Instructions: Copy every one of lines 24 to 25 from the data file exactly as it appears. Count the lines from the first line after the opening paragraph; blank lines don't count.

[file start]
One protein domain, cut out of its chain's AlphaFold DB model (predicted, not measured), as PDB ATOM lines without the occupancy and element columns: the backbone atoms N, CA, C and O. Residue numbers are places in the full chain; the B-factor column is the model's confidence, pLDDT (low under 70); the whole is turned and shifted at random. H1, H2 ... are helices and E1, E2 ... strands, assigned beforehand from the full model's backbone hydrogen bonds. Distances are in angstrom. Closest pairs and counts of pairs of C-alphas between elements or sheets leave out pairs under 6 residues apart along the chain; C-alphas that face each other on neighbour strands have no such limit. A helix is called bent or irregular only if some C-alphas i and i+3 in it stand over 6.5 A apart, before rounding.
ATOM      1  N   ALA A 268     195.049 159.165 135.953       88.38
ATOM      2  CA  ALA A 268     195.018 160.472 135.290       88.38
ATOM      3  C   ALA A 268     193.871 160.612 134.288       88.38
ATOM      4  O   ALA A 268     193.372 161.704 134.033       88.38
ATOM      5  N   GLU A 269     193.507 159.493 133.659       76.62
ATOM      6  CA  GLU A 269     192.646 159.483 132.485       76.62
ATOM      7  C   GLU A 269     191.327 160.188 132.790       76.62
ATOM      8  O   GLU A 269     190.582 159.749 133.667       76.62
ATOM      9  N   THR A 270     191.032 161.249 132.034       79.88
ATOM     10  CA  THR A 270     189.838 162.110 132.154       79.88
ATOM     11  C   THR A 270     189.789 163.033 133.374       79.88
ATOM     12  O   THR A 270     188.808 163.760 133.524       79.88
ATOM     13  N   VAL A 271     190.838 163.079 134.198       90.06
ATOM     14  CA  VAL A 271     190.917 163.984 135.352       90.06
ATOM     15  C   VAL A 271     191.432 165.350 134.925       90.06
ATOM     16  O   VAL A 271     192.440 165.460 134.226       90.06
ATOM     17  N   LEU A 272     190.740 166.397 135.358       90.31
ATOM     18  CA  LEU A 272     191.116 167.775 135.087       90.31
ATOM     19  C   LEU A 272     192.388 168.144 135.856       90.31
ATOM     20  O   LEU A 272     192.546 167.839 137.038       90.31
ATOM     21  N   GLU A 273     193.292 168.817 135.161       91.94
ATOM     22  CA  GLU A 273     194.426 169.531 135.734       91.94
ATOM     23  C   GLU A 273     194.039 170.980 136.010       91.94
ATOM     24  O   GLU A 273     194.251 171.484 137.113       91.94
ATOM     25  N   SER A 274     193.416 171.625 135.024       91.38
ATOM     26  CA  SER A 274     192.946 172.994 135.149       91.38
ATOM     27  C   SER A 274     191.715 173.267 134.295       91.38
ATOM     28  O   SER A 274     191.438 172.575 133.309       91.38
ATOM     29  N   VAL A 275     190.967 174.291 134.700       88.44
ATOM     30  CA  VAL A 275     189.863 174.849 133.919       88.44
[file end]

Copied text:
ATOM     24  O   GLU A 273     194.251 171.484 137.113       91.94
ATOM     25  N   SER A 274     193.416 171.625 135.024       91.38